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The Mississippi Gaming Commission said Thursday that it will end its mask mandate for casino customers and employees as of 5 p.m. Friday.

The commission said all casinos must continue to follow other state and local rules that aim to slow the spread of the coronavirus, according to the Sun Herald. Casinos are also free to set their own COVID-19 safety guidelines, the commission said.

Mississippi casinos were allowed to reopen on May 21, 2020 — two months after they were ordered to close after the first coronavirus cases were identified in the state.

The Gaming Commission has required masks inside Mississippi’s state-regulated casinos unless people are eating or drinking. 

Casino staff members were expected to encourage social distancing. A checklist of COVID-19 symptoms was posted at casino entrances, requesting that people not enter if they were sick.

Without a state requirement, some casinos could continue to require frequently cleaning of surfaces. 

“We do that, anyway, even before COVID,” Chett Harrison, general manager of Golden Nugget Casino Biloxi, told the newspaper. “We want it to look crisp and clean every day.”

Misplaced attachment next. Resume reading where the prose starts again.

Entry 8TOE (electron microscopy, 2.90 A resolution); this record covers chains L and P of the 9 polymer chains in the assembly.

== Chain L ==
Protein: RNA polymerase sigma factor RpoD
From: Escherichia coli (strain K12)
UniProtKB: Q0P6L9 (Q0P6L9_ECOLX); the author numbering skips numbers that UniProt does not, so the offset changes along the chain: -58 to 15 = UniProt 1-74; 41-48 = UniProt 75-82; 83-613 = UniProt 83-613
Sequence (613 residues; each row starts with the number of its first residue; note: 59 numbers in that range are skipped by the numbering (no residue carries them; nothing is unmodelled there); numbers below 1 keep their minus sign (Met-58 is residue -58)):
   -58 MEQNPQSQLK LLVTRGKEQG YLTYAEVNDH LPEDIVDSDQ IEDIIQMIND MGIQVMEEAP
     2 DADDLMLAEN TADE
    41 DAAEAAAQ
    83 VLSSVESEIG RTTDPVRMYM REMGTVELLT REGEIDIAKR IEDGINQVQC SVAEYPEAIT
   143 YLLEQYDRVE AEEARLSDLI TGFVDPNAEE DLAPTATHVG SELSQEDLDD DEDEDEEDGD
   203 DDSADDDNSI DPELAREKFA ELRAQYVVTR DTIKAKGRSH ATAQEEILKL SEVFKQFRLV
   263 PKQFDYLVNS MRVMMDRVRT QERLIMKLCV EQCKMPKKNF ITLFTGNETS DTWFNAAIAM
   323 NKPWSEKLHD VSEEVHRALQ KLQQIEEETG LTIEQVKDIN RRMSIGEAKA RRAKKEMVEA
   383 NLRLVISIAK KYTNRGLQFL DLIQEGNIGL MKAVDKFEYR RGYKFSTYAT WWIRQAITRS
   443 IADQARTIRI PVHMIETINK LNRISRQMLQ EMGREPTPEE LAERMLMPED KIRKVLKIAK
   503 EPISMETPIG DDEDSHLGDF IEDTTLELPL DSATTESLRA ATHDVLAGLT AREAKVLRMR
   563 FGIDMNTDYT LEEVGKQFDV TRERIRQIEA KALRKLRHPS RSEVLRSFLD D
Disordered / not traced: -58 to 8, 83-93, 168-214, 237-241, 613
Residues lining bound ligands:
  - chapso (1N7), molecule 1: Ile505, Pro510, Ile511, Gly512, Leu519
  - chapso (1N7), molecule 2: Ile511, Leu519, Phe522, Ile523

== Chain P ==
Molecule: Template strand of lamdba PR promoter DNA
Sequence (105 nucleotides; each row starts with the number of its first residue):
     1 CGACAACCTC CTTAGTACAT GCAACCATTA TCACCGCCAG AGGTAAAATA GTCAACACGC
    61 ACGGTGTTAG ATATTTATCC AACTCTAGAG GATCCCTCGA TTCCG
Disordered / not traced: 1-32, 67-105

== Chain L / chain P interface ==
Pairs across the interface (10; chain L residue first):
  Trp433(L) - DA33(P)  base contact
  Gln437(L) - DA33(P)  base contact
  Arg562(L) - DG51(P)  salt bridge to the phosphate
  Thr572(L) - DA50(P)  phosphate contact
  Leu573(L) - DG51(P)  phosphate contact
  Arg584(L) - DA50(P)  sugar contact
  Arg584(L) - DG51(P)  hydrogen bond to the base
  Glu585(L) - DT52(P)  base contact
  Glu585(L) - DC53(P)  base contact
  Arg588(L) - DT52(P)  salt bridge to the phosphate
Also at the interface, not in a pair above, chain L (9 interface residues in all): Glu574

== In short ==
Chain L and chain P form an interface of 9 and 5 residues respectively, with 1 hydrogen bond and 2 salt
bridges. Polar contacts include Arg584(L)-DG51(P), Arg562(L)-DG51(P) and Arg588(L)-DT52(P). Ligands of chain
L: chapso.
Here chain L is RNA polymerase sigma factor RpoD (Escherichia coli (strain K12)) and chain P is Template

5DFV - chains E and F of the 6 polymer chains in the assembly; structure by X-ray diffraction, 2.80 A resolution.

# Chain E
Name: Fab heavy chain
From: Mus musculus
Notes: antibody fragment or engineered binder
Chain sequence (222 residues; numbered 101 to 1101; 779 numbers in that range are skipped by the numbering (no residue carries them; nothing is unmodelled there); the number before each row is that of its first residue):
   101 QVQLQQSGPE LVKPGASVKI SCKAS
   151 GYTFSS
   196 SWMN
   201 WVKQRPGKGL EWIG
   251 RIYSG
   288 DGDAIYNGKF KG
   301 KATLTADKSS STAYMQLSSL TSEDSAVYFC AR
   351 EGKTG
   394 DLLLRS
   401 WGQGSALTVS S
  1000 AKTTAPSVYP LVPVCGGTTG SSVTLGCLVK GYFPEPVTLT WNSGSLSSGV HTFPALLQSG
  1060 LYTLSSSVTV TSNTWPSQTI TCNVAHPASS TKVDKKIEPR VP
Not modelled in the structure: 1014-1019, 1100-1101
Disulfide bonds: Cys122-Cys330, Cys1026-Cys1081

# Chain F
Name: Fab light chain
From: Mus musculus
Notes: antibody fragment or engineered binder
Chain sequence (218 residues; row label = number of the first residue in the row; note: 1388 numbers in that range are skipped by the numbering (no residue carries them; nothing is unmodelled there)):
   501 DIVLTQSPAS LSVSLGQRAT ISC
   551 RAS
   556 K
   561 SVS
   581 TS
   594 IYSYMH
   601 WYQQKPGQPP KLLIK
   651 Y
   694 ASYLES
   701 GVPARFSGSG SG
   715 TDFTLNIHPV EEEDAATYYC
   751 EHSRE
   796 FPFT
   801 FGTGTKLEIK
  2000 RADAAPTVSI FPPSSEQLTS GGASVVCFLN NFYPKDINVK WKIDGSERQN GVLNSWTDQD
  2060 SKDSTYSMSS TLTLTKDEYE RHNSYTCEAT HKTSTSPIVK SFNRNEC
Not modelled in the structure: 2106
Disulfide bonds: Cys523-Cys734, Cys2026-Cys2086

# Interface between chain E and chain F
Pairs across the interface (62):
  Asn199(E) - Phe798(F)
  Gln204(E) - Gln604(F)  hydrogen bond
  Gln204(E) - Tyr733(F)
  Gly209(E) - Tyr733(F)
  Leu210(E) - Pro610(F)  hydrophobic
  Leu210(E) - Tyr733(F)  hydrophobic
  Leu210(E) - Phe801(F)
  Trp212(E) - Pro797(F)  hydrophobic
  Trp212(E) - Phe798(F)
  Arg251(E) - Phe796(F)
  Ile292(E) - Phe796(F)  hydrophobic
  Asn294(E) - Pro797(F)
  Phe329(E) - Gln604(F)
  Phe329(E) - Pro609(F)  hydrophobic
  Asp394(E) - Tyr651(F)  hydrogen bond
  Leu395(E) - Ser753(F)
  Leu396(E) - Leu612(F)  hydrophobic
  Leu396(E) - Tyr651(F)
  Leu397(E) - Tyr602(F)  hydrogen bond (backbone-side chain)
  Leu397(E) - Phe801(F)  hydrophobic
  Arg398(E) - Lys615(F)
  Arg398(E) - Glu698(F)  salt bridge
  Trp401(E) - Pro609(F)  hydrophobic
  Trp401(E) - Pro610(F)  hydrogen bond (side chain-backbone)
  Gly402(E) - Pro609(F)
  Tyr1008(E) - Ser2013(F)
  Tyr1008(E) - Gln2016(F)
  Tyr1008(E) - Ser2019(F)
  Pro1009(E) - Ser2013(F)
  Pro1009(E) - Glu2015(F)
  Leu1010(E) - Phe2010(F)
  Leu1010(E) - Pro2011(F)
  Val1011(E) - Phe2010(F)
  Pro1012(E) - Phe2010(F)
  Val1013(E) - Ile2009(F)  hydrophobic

The Mississippi state health officer, Dr. Thomas Dobbs, did not mention casinos but he said Thursday on Twitter that he has seen “some resurgence of anti-mask non science.”

“We look forward to diminishing mask use as vaccinations increase and COVID cases drop. But masks do work,” Dobbs wrote.

Mississippi health officials said Wednesday that they will allow clinics to continue using the Johnson & Johnson COVID-19 vaccine because they believe the benefits outweigh any potential risk.

WJTV-TV reported that health officials said hospitals will distribute fact sheets to those signed up for the Johnson & Johnson vaccine about side effects and options for other vaccines. U.S. health officials recently lifted an 11-day pause in distribution of the vaccine to investigate rare cases of people getting blood clots after receiving it.

“The important piece of that is to make sure people are aware of the small risk that has been seen primarily in women 18-49 years of age,” State Epidemiologist Dr. Paul Byers said. “Make them aware there are other vaccines.”

Almost two-thirds of Mississippi residents 65 and older have now received at least one dose of the coronavirus vaccine. Still, overall numbers of inoculations are lagging in recent weeks, reflecting a lack of buy-in on the vaccine by young people.

The state Department of Health reports more than 132,000 people in Mississippi were vaccinated the week of Feb. 27. Since then, numbers of vaccinations have dropped each week. Last week, around 74,400 were vaccinated in the state.

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